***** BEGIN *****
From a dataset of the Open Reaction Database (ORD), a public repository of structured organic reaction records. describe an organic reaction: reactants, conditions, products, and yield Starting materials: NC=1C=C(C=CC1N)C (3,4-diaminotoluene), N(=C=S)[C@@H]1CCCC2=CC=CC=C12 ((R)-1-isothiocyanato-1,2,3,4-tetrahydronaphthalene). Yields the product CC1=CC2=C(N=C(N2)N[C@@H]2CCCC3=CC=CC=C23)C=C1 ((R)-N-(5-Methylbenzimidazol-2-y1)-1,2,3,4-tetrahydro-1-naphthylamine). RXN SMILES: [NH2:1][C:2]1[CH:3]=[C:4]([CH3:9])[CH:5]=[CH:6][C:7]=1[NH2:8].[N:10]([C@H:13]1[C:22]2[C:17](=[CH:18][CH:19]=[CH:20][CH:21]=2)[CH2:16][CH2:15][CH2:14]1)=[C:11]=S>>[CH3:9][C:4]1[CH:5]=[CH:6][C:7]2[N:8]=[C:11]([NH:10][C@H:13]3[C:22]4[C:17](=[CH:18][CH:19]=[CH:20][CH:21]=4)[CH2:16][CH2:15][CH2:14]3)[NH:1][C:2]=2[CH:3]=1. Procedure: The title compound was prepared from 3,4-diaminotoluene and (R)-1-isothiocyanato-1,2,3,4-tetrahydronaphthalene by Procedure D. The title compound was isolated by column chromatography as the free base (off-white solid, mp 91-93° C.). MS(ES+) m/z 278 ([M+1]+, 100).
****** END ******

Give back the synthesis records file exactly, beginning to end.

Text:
From a dataset of the Open Reaction Database (ORD), a public repository of structured organic reaction records. describe an organic reaction: reactants, conditions, products, and yield Starting materials: NC=1C=C(C=CC1N)C (3,4-diaminotoluene), N(=C=S)[C@@H]1CCCC2=CC=CC=C12 ((R)-1-isothiocyanato-1,2,3,4-tetrahydronaphthalene). Yields the product CC1=CC2=C(N=C(N2)N[C@@H]2CCCC3=CC=CC=C23)C=C1 ((R)-N-(5-Methylbenzimidazol-2-y1)-1,2,3,4-tetrahydro-1-naphthylamine). RXN SMILES: [NH2:1][C:2]1[CH:3]=[C:4]([CH3:9])[CH:5]=[CH:6][C:7]=1[NH2:8].[N:10]([C@H:13]1[C:22]2[C:17](=[CH:18][CH:19]=[CH:20][CH:21]=2)[CH2:16][CH2:15][CH2:14]1)=[C:11]=S>>[CH3:9][C:4]1[CH:5]=[CH:6][C:7]2[N:8]=[C:11]([NH:10][C@H:13]3[C:22]4[C:17](=[CH:18][CH:19]=[CH:20][CH:21]=4)[CH2:16][CH2:15][CH2:14]3)[NH:1][C:2]=2[CH:3]=1. Procedure: The title compound was prepared from 3,4-diaminotoluene and (R)-1-isothiocyanato-1,2,3,4-tetrahydronaphthalene by Procedure D. The title compound was isolated by column chromatography as the free base (off-white solid, mp 91-93° C.). MS(ES+) m/z 278 ([M+1]+, 100).